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4.4 out of 5 stars
104
4.4 out of 5 stars


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on 14 May 2016
This was the first novel of Barbara Cleverly that I read, and since then I have gone on to read others as I was so impressed by it: she is aptly named! Joe Sandilands, the English policeman who arrives in 1920s Bengal to investigate a series of unexplained deaths of 'Raj' wives, is an engaging detective as is his underappreciated Indian side-kick, Naurung Singh. The plot is intriguing, and although the identity of the murderer is revealed well before the end, there is a final twist regarding the murderer's motivation and mindset which are very interesting and well developed. Characters are rounded and well imagined, and the Indian setting is colourful.
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on 17 February 2013
A very well written book, with excellent characterisation. Details of life in the Raj were most interesting. I shall read more in this series,a great read.
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on 10 March 2013
I really enjoyed this story which unravelled slowly. The characters were good and it was a compelling read. Better than some of the later ones in the series I think.
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on 10 April 2005
Brilliant first of a series - very evocative of India - My grandfather served in India in the period in which the book is set and it brought back memories of his tales of life there in the 1920s -I spotted the murderer fairly late on but was totally wrong as to the motive. I am now a fan and have already ordered the next books in the series.
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on 27 June 2008
After reading, A Bee's Kiss by Cleverly, I decided to check out her debut novel, and I'm glad I did. Her main protagonist, Joe Sandilands, a veteran of the Western Front and a member of the London Metropolitan Police, is on assignment to India for the purpose of sharing the latest techniques of Scotland Yard with local law enforcement officials. Just as he is about to return to London, he finds himself investigating the murder of an officer's wife which leads him to four older murders. I think Cleverly captured the atmosphere of the British Raj when the sun was just beginning to set on Britain's control over great swaths of India. I stayed up until the wee hours of the night to see "who done it."
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on 30 August 2001
As a fan of historical crime novels, a new novel set between the wars in India had great appeal for me. With so much run of the mill crime fiction being published, I really was not expecting too much. After a few pages it became clear that 'Last Kashmiri Rose' is something very special. Evoking clear pictures of a time long past, Ms Cleverly writes with a style and panache that keeps the pages turning to the very last. Excellent characterization and beautifully plotted this novel bears comparison with Charles Todd's - 'A Test Of Wills' and ranks alongside Rennie Airth's - 'River Of Darkness' (my top crime novel of 1999). A first rate debut, and the start of a new series; sadly I will have to wait a year for the next one. A Super Read - Don't Miss It !!!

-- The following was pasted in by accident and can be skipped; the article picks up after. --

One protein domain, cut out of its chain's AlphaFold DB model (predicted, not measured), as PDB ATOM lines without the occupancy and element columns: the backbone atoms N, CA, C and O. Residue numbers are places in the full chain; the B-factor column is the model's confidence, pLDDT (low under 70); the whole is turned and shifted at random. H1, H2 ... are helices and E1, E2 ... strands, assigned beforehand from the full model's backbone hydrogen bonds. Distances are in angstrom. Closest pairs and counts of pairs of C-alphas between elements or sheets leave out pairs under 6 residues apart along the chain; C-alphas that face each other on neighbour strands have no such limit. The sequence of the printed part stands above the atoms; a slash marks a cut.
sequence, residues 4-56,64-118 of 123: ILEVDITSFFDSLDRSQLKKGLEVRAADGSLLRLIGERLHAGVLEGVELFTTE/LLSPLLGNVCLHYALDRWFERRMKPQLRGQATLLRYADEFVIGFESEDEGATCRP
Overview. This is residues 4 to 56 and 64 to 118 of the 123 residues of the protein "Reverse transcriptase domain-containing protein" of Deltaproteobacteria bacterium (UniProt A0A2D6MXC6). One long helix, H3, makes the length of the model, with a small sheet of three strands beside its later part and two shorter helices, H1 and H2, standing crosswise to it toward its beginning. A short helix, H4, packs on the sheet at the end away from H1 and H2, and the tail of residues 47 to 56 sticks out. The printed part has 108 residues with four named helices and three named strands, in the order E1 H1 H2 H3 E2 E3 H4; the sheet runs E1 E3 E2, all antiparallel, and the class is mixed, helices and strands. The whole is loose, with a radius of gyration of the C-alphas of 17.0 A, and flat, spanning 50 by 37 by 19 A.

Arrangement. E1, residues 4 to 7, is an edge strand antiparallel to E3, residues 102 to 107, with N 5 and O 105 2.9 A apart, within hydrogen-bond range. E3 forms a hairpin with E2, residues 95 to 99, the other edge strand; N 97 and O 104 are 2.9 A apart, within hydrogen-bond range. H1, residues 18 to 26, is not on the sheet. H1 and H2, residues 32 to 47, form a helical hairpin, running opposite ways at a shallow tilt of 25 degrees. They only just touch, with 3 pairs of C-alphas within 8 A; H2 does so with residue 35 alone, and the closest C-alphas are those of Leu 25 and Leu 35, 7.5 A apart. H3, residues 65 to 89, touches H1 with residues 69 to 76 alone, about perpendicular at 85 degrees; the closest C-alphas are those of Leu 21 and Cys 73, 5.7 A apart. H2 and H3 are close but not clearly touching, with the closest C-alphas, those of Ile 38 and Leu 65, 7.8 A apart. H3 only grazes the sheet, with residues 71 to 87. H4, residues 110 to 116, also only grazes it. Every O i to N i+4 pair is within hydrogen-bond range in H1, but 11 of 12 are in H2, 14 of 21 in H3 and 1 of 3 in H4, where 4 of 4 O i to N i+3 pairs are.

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The writing is marvellous, the characters intriguing and unusual and the atmosphere (India 1922) terrific! Serious but light, sad but funny. More Joe Sandilands mysteries in the pipeline? I hope so!
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on 16 March 2008
"The Last Kashmiri Rose" is a simply stunning debut novel. Set in British India in the 1920s it is wonderfully evocative of the period, to the point where you can almost smell the India of the Raj in the pages. It is also a superbly twisted and crafted whodunnit which keeps the reader guessing. Cleverly's writing style is very reminiscent of "classic" British crime writing, especially Agatha Christie, with a taut feeling which whips along but without detracting from description and atmosphere. All in all, a marvellous novel which both historical fiction and British crime fans will thoroughly enjoy.
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on 8 September 2001
I thoroughly enjoyed this book and eagerly await the next Joe Sandilands story. The mystery unfolds in a thoroughly comprehensible way - unlike so many crime thrillers -, the characters are believable and sympathetic, and the depth of knowledge of India and the social structure of Army life are both fascinating and impressive.
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on 4 January 2013
I had never read Barbara Cleverly before, and found this after reading another book with Kashmir in the title.
Having loved India of this period all my life, and knowing the set-up, I found this to be a delightful read, with good detail of the lifestyle and characters.
There are plenty more of her series with the same detective chap which makes it rather comforting! If you finish one story there are others to choose from!
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